Unless you’ve been living quietly in the mountains since this pandemic started (which, kudos to you, sounds like a great idea), you’ve probably heard of a game called “Animal Crossing.” Maybe you’ve also heard of a certain Raymond, an office cat with heterochromia who absolutely everyone seems to be in love with, and if you’re unlucky, perhaps you’ve seen him in a maid outfit. You’ve also probably heard of the beloved Isabelle, our dear pup who loses way too many socks behind her laundry machine, and Tom Nook, millionaire mastermind behind the debt and pain of living on a deserted island.
Many months have passed since Animal Crossing’s initial release, and if you haven’t given into the hype yet, I applaud you. Without diving in too deep, it must be hard to understand the appeal. Animals? Crossing? Is this a breeding game? (No.) Why are you living on an island full of animals? Why are you enjoying a game of manual labor? Why are you willingly putting yourself into a life of loans and debt to a… raccoon bear? (His name is Tom Nook and he’s a tanuki. And because it’s fun.)
If someone told you that Animal Crossing and a bit of food and water was all they needed to survive quarantine, you’d almost certainly laugh at them. But as someone who has invested approximately 150 hours into the game, has probably accumulated a dozen or so more by the time this article is released, and is the resident representative of a newly branded five-star island, well, dear friend, I can show you the light.
Animal Crossing falls under a genre of games called escapism, the purpose being to immerse yourself, for hours at a time, into a world much different — arguably much better — from your own. The days move at a snail’s pace but there’s always something for you to do, whether it be chopping down trees (fun), getting stung by bees (less fun), or checking out what’s in store at the all-purpose Nook’s Cranny or your local clothing boutique, the Able Sisters. Besides running around at breakneck speed through your daily tasks and trampling over your hybrid flowers in the process, you can also interact with your villagers by chatting with them, running down a requested rare bug or two, giving them gifts, and even celebrating birthdays.
The day-to-day grind in Animal Crossing is a serious business. Your daily tasks are more or less the same every day, and the monotony of it all creates a routine. Call it boring if you like, but in a time where it seems that the hours, days, and months bleed into one another without much difference, a routine is key to not losing yourself.
If you’re still doubtful about this game, I’ll pitch another reason. The animals in the game make it great! Sure, these guys are adorable. And funny…
Exhibit A – Tank, speaking on about the importance of early morning exercise.
Exhibit B – Rodney, owning up to his past regrets.
Exhibit C – Quillson, giving us the real talk.
…but despite their adorable appearances and hilarious chatter, they provide something else too. Something important.
A lot of us haven’t seen our friends in months. A text or two or twelve might come by, but other than that, quarantine has been a huge bummer on our usual summer hangouts.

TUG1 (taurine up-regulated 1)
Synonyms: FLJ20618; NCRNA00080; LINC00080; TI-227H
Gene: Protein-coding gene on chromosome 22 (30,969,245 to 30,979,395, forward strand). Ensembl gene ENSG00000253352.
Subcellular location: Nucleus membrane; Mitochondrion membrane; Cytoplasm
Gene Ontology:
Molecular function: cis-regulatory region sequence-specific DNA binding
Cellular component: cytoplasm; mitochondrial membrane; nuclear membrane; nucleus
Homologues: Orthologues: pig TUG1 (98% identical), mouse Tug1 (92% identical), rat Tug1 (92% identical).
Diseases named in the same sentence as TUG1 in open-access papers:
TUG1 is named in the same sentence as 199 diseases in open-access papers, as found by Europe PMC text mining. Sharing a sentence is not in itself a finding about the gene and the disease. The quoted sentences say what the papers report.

My friends live miles away from me. But my villagers don’t.
I check my mailbox every morning to see if there’s something waiting for me. Usually, I have a letter or two from my villagers. Some are… very eccentric. Al, I’m looking at you… stop sending me cookie crumbs. Others are just heartfelt and, in my state of loneliness, even bring tears to my eyes.
Besides letters, your villagers look out for you. Sometimes they’ll run up to you, grinning maniacally, and teach you how to cry. Thanks, Tank. Other times, they’ll say that they saw something in the store and it made them think of you. And then they give you a trash can. Thanks, Chevre.
Sometimes, when your eye is swollen from getting stung by bees because of your inability to get your net out in time, they’ll weep alongside you and, on rare occasions, even whip out some medicine to cure your pain. From letters in the morning to small talk during the day and even quiet companionship in the eerie hours of the night, my villagers are constantly looking out for me.
I guess it’s the least they can do, considering that I pay for literally everything on the island, including infrastructure… but I understand that they’re doing their best and quite frankly? Their jokes, silly ideas, and strange gifts are what make them so them.
Sometimes I’ll find my lazy villager singing along to “Bubblegum K.K.” and it makes my day. Other times, my sisterly villager comes up to me with bright eyes and asks if I want to play a game of treasure hunt with her, and it makes my day. Maybe in the afternoon, I’ll find my snooty villager sitting under a cherry tree enjoying a can of orange soda, and when I sit down next to her with my cushion, she’ll get up and leave without a backward glance. And it makes my day.
So, I guess I’m saying two things.
First: Nintendo, could we please get a hug feature?
And second: My villagers — snooty or lazy or sisterly — might be pixelated animals on a screen, but they help me cope with the loneliness that quarantine has wrought in my life. They fill the hole that my real friends left when we suddenly couldn’t see each other anymore at school or even outside, and although it’s not the same, it’s something.
And in difficult times like these, something means everything.